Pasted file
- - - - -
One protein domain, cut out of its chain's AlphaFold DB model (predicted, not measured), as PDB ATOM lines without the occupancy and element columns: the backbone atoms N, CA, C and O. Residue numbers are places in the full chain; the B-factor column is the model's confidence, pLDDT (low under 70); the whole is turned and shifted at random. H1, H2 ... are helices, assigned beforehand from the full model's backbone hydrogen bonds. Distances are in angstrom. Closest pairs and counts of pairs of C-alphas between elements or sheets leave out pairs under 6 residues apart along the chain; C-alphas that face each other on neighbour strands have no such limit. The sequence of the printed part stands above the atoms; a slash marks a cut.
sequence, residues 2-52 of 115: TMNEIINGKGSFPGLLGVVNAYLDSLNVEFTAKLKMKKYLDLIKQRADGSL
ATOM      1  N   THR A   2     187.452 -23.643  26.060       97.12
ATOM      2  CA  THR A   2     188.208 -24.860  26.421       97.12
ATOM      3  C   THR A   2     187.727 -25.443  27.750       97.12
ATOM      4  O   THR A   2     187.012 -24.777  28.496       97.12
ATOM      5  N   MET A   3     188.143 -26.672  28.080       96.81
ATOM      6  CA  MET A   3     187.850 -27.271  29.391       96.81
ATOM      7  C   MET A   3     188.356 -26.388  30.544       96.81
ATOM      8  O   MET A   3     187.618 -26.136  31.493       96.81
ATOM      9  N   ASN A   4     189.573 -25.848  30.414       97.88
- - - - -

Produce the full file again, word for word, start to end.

One protein domain, cut out of its chain's AlphaFold DB model (predicted, not measured), as PDB ATOM lines without the occupancy and element columns: the backbone atoms N, CA, C and O. Residue numbers are places in the full chain; the B-factor column is the model's confidence, pLDDT (low under 70); the whole is turned and shifted at random. H1, H2 ... are helices, assigned beforehand from the full model's backbone hydrogen bonds. Distances are in angstrom. Closest pairs and counts of pairs of C-alphas between elements or sheets leave out pairs under 6 residues apart along the chain; C-alphas that face each other on neighbour strands have no such limit. The sequence of the printed part stands above the atoms; a slash marks a cut.
sequence, residues 2-52 of 115: TMNEIINGKGSFPGLLGVVNAYLDSLNVEFTAKLKMKKYLDLIKQRADGSL
ATOM      1  N   THR A   2     187.452 -23.643  26.060       97.12
ATOM      2  CA  THR A   2     188.208 -24.860  26.421       97.12
ATOM      3  C   THR A   2     187.727 -25.443  27.750       97.12
ATOM      4  O   THR A   2     187.012 -24.777  28.496       97.12
ATOM      5  N   MET A   3     188.143 -26.672  28.080       96.81
ATOM      6  CA  MET A   3     187.850 -27.271  29.391       96.81
ATOM      7  C   MET A   3     188.356 -26.388  30.544       96.81
ATOM      8  O   MET A   3     187.618 -26.136  31.493       96.81
ATOM      9  N   ASN A   4     189.573 -25.848  30.414       97.88